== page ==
For the Saudis, Sorrow, for the World, Not So Much

It was painful, even pathetic, to see television images of King Abdullah of Saudi Arabia in the last few months of his life.

It was impossible not to feel for the nonagenarian. Even taking into account that he had enjoyed a rich and full life of royal indulgence; even taking into account that his country possessed a fifth of the world's proven oil reserves of a trillion barrels and often held the West hostage to its caprice; even taking into account that -- like all members of the ruling family -- he subscribed to an intolerant form of Islam known as Wahhabism; and even taking into account that in the decade of his reign, Abdullah did not always act with alacrity on pressing issues such as economic and social empowerment; even taking into account all these things, one felt bad that an old man in failing health died in the early hours of Islam's Sabbath, Friday, without a word of what meaning he'd drawn from life.

Did he die a fulfilled man? Did Abdullah feel on his deathbed that he'd given all he could for the advancement of his people? Was he satisfied that he'd set his society on the path of global competitiveness? Was he certain that he'd mobilized the monetary might of Saudi Arabia in the cause of justice and fair play, particularly in the messy region of 22 countries that's known as the Middle East?

We will never know. That's because Abdullah was never a loquacious man in public, like some other monarchs such as the late King Hassan II of Morocco, and the late King Hussein bin Talal of Jordan. He wasn't given to introspection; few monarchs are. And if he did keep private diaries -- well, they were private, and we will never know unless his successor, or some other descendant in the unforeseeable future decides to bare all. It's unlikely, of course. King Abdullah went to the grave without telling us who he really was, what his innermost thoughts were about a world careening toward catastrophe, indeed about his own people's travails, and about his region's turbulence.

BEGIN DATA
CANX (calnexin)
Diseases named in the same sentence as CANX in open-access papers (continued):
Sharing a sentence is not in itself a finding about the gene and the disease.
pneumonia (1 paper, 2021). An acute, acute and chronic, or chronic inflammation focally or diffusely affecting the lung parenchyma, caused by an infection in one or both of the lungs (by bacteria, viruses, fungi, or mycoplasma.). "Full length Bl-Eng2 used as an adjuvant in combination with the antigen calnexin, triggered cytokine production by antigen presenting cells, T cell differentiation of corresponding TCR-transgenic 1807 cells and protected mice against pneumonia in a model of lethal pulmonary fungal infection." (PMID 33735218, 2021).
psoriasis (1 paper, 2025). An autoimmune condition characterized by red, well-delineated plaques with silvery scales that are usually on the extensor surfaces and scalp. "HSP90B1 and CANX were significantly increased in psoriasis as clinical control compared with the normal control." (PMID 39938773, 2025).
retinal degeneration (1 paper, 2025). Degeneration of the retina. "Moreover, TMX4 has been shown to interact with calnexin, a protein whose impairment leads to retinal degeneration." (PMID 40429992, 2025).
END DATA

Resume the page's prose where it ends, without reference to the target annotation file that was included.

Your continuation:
Why's that important? Now that Abdullah is gone, do we truly care what he thought -- if at all -- about global issues and local concerns? To whom does it matter whether he saw a meaning to his life, beyond the pious platitudes that he dutifully mouthed when necessary?

And the big question: Will Abdullah be missed?

The answer to that last one is easy: I think not. Abdullah wasn't a social transformer. Of course, he made some significant contributions here and there -- such as the $12 billion eponymous university where, wonder of wonders, men and women are actually allowed to set aside their gender differences and study side by side.

Abdullah won't be missed because he could have grasped the brass ring and help bring about statehood for Palestinians without insisting on the destruction of Israel. Yes, he proposed such statehood, but then didn't follow up with the vigorous diplomacy that the idea needed.

Yes, he encouraged education, but not necessarily the full emancipation of Saudi women. (They still aren't allowed to drive.)

Yes, he retained relatively cordial relations with the West -- and particularly the United States -- but he wasn't beyond throwing frequent fits of pique over his often ill-informed perceptions that America advanced a malevolent form of neo-imperialism in the Middle East.

Yes, he gave humanitarian aid when tragedies struck in parts of the developing world. But Abdullah was more inclined to support proselytizers bent on converting people of different faiths to Islam.

Yes, he was mindful that Saudi Arabia needed to consistently cultivate its neighbors in the Gulf in the cause of Sunni solidarity. But Abdullah often treated their monarchs with less respect than they deserved.

And yes, he said he understood the yearnings and aspirations of young Saudis for a better life that at least matched that of their counterparts in the West. But Abdullah failed to significantly expand economic opportunities at home, nor did he work strenuously to create a social contract that emphasized tolerance and understanding in the manner of the United Arab Emirates.

So Abdullah is no more. After the eulogies have been delivered, the prayers recited, the monuments raised, and the public tears shed, I rather think that he will be remembered less for what he wasn't than for what he was.

He wasn't a monarch who could have accelerated Saudi Arabia's drive toward modernity. He wasn't a monarch who ensured gender parity, thereby excluding a demographic majority of his people from contributing to the national welfare. He wasn't, in the end, a monarch who brought peace and security to a region rife with historical angst and animosities.

All the encomiums aside, he wasn't a monarch who did much more than he could have.

Abdullah was, in the final analysis, well, just another monarch. His time came, and then he was gone.